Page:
The five-week program for entrepreneurs, funded by the U.S. Department of State’s Bureau of Educational and Cultural Affairs, is coordinated by Meridian International Center on the national level, in partnership with the Cleveland Council on World Affairs and 21 other “City Hubs” locally.
Through the program, young entrepreneurs in the Caribbean and Latin America are selected as Young Leaders of the Americas fellows. They spend five weeks in the United States learning more about their industry, best practices and business culture, as well as discovering how they can develop as leaders, advance their companies and contribute to their communities.
“When we get home, we’re able to apply all the new things that we learned and to take our businesses to the next level,” Trejo said.
Trejo first traveled to Detroit for the program’s opening ceremony, and then arrived in Cleveland Sept. 24, and today (Oct. 18) is her final day at CWRU. She now will travel to Washington, D.C., for the program’s closing forum.
After applying and advancing through a months-long selection process, Trejo became one of 250 individuals named a fellow of the Young Leaders of the Americas Initiative.
Though Trejo’s company is a third-party provider for educational experiences abroad, there weren’t many companies in Cleveland that fit that bill. Instead, a university seemed like the best option to help her learn more about the industry in the United States.
Given Case Western Reserve University’s focus on international students and education abroad, the Cleveland Council on World Affairs identified Case Western Reserve University as an ideal host for Trejo.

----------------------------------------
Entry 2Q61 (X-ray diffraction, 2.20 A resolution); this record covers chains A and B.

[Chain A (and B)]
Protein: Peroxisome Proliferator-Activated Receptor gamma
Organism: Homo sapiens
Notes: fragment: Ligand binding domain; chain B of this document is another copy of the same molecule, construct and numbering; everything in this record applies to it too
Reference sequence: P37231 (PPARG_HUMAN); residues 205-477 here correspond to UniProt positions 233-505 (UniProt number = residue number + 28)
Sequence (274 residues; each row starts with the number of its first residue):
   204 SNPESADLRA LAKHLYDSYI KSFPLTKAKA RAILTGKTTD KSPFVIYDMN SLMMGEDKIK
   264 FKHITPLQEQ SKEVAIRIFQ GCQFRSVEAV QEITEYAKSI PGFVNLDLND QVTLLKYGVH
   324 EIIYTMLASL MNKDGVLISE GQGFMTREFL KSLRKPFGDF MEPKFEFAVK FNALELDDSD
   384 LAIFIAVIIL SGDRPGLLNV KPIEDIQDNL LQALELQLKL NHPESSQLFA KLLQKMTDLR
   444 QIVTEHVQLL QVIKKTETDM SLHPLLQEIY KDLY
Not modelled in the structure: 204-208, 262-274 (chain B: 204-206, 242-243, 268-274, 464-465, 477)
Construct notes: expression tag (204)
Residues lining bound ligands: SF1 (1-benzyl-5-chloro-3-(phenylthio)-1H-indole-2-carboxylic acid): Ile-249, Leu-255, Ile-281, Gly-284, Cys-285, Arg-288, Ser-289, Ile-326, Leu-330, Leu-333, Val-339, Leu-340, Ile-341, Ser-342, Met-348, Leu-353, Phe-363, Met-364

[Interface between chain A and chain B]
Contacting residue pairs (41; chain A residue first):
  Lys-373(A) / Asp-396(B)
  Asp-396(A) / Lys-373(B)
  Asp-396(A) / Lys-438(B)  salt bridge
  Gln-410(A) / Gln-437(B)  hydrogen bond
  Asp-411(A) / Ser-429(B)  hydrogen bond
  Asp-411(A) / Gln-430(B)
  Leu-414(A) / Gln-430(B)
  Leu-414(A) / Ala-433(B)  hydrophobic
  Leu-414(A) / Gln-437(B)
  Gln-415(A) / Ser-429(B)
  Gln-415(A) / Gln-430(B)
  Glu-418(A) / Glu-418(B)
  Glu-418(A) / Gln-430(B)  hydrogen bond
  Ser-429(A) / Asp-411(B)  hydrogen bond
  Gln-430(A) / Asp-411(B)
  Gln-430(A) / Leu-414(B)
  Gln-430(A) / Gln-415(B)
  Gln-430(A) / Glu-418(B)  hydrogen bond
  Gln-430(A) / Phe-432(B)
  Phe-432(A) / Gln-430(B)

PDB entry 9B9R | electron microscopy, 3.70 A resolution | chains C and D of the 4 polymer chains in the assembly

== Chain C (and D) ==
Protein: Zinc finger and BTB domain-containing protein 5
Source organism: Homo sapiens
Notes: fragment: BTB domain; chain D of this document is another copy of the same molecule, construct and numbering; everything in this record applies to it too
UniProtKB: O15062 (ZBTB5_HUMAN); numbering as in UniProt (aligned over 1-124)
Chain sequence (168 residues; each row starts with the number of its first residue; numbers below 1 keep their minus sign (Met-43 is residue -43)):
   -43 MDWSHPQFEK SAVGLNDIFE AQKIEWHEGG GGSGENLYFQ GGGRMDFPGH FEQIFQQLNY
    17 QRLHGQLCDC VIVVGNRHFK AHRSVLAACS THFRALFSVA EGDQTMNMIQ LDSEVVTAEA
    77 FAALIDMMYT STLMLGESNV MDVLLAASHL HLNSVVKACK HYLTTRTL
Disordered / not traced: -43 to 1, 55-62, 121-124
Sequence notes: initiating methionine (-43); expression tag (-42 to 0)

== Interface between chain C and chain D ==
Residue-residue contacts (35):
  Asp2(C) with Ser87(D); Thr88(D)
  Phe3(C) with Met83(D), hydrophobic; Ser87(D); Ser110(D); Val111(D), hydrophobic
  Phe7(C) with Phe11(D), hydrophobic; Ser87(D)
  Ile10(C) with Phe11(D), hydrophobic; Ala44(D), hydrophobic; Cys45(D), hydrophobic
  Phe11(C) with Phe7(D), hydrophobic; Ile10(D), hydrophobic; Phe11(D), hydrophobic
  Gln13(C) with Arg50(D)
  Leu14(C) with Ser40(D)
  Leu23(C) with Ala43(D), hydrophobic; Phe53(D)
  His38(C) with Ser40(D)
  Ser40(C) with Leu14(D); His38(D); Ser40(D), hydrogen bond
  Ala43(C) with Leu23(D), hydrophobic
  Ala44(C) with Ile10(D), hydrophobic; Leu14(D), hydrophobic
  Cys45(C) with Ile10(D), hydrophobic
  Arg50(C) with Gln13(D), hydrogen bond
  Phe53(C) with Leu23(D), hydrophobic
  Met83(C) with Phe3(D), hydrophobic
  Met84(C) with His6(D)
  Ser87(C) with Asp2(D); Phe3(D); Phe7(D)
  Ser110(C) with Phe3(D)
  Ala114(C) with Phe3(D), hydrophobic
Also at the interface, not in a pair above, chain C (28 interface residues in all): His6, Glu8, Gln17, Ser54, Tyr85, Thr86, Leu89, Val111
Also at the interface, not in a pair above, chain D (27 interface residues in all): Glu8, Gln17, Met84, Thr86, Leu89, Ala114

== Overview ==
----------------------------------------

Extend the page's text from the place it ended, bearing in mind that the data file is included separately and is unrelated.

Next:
When they approached Sara Spiegler, assistant director of education abroad, with the opportunity to host Trejo during her fellowship, she and the staff at the Center for International Affairs were immediately interested.
During her four weeks with the office, Trejo has met with members in different areas of expertise at the Center for International Affairs and at the university more broadly.
“Yes she works with study abroad, but it’s very beneficial for her to learn about what our colleagues in international student services do,” Spiegler said. “It gives her a little bit better of an understanding of what her students’ process might be like when they’re coming to the States.”
To ensure fellows get the most out of the experience, the Young Leaders of the Americas assigns weekly projects for them to work on and consider how they can advance their business once they return to their home countries.
The main purpose of the projects is to help every entrepreneur develop a strategic plan, mission, company values, and a strengths, weaknesses, opportunities and threats analysis.
“It’s not like the experience stays in the experience,” Trejo said. “They want you to keep on developing your business when you go back.”
On the flip side, Trejo also helped the Office of Education Abroad develop some of its programs while here, updating, for example, the pre-departure orientation and re-entry evaluation for Case Western Reserve University study abroad students.
“She’s a great resource to have because she’s coming at it from a different perspective than we are,” Spiegler said.
For Trejo, the experience provided even more than industry expertise.
“There’s also something very valuable I take from this experience, and it’s all the connections with the people I met,” she said. “I hope to keep nurturing my relationships with everyone at the office and to maintain contact once I go back home.”